In the wake of President Trump's new Syria policy which drew back a significant number of U.S. troops in northern Syria and widespread criticism from both Democrats and Republicans, the White House attempted to save face by helping broker a ceasefire deal with Turkey's President Recep Tayyip Erdogan, who pledged to halt his invasion of northern Syria for five days to afford Kurdish fighters the opportunity to abandon territory reclaimed during the fight against ISIS.
But critics say the agreement was lopsided, forcing the once U.S.-allied Kurds out of their homes, while allowing Turkey to occupy new territory and avoid U.S. sanctions. The threat posed by ISIS, Russia and the Assad regime also present a troubling future for Kurdish forces without U.S. backing.
Here's the big takeaways from Sunday's episode of "Face the Nation" with Margaret Brennan
Ex-special ops chief says Syria drawdown offers "great opportunity" to ISIS:
- Recently retired four-star General Raymond "Tony" Thomas, who led the United States Special Operations Command for three years, said the conditions created by the recent American withdrawal in Syria could pave the way for a resurgence of ISIS.
- What Gen. Thomas said: "I think they'll have a great opportunity to do that, because you've got all the precursors that existed before the Assad regime. Representative government, or not, in Iraq," Thomas . "So there'll be a void, and I think they will rally. These are resilient adversaries. We've done nothing to knock down the ideology, and I think they'll see this is certainly a respite if not an opportunity to have a resurgence."
- Why that matters: The president's claims that the caliphate has been "destroyed" may no longer hold as Syria now presents a serious vulnerability to ISIS strongholds.
House Republican calls into question Trump's Syria policy:
- Texas Representative Will Hurd, a member of the Intelligence Committee, expressed concern about the White House-brokered temporary ceasefire in northern Syria, saying it resembles a surrender to the Turkish government and U.S. adversaries entangled in the country's protracted civil war.
- What Hurd said: "I still haven't seen all the details but what I'm learning, it looks more like terms of surrender than a peace deal," Hurd . "And unfortunately, our enemies and our adversaries — like Iran, Russia, Turkey — they're playing chess and unfortunately, this administration is playing checkers."
- Why that matters: A growing chorus of Republicans are putting party aside to call out President Trump for his foreign policy strategy. Republican hardliners and more moderates like Hurd are now not shying away against parting with the White House when it matters most.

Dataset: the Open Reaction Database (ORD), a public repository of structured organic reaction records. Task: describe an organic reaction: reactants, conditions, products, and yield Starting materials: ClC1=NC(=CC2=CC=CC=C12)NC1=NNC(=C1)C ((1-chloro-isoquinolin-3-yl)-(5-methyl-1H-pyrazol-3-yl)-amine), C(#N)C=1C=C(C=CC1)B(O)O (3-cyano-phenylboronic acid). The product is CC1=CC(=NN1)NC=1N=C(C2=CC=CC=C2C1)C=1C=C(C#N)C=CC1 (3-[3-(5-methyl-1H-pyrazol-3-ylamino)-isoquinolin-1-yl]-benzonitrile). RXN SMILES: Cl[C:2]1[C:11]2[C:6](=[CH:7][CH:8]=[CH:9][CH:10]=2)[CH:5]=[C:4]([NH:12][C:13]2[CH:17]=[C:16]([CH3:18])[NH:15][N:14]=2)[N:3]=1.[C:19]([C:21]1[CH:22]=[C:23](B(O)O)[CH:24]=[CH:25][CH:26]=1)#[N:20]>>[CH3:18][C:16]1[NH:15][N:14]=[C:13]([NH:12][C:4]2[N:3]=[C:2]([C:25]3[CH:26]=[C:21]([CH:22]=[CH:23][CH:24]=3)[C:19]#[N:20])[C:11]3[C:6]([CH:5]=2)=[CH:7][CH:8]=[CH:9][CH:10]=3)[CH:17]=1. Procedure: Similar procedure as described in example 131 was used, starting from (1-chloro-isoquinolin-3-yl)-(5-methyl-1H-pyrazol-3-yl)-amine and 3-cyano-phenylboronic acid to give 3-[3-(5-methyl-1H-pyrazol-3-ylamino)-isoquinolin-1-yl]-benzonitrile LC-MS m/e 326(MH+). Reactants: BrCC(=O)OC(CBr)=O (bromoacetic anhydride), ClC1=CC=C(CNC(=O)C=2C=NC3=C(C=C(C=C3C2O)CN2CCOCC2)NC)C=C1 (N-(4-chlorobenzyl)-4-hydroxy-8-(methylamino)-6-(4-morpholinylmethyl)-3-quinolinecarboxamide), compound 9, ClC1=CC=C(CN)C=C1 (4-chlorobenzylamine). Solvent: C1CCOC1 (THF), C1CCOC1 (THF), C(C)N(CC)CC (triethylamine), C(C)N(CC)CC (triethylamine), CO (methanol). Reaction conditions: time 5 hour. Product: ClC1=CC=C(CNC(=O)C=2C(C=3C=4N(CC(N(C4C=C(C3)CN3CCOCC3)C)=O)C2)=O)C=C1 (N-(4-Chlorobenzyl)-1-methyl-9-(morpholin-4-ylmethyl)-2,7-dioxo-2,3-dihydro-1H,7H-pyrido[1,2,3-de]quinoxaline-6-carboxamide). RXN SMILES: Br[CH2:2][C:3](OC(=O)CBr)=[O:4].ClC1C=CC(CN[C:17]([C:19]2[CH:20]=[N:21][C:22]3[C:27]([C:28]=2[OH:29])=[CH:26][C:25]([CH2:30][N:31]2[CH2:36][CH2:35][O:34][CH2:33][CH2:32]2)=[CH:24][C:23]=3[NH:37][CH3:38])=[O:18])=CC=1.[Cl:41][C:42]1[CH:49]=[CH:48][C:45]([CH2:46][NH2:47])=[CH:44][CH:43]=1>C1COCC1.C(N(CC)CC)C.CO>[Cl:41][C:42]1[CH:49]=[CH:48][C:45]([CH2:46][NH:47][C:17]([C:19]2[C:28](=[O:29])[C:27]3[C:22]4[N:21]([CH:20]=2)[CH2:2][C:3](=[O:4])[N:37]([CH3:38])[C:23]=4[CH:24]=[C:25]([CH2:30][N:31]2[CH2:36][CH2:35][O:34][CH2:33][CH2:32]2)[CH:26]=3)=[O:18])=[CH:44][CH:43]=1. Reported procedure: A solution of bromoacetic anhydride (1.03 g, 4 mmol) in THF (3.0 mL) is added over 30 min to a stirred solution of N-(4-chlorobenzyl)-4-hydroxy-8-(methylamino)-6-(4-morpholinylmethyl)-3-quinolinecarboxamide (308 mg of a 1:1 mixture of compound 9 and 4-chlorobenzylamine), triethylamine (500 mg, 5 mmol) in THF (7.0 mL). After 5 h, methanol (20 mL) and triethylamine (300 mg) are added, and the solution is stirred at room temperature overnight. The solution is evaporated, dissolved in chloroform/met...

Top House Democrat eyes new timeline for close of impeachment probe:
- Connecticut Representative Jim Himes, one of the top Democrats on the House Intelligence Committee, said he and his colleagues could likely conclude their impeachment inquiry into President Trump by the end of year
- What Himes said: "My belief is that the speaker of the House would like to get this wrapped up by the end of the year. I think that's probably possible,"
- He later suggested that Trump attorney Rudy Giuliani was at the "center" of the impeachment probe, but that his panel could likely proceed without his testimony as the White House continues to exert executive privilege in keeping key players from testifying before Congress.
- Why that matters: The updated timeline now sets the stage for a dramatic constitutional clash just months before the 2020 presidential election.
Experts say Russia, ISIS could benefit from Syria onslaught:
- Former acting director of the CIA and CBS News senior national security contributor Michael Morrell explained that Kurdish forces were fighting ISIS and gathering intelligence for the U.S while in Syria, an asset he now fears could be at risk of loss, all at the benefit of Russia and ISIS.
- What Morell said: "ISIS benefits. The Russians benefit because they're going to be the ones getting that intelligence now. The Syrian regime is going to benefit. But the biggest winner here is ISIS."
- Former Deputy Secretary of State Bill Burns echoed his concerns over the U.S-Syria pullout: "There was a smart way and a dumb way" to approach Syria. "I think we chose the dumb way," he told Margaret Brennan, adding that the United States effectively gave away its leverage in the fight.
- Why that matters: With major adversaries gaining access to U.S. intelligence in the region, the ball is now in their court with regards to escalating the fight. And as a result of the Turkey ceasefire, the U.S. has effectively thrown the Kurdish forces under the bus and given President Erdogan exactly what he wanted.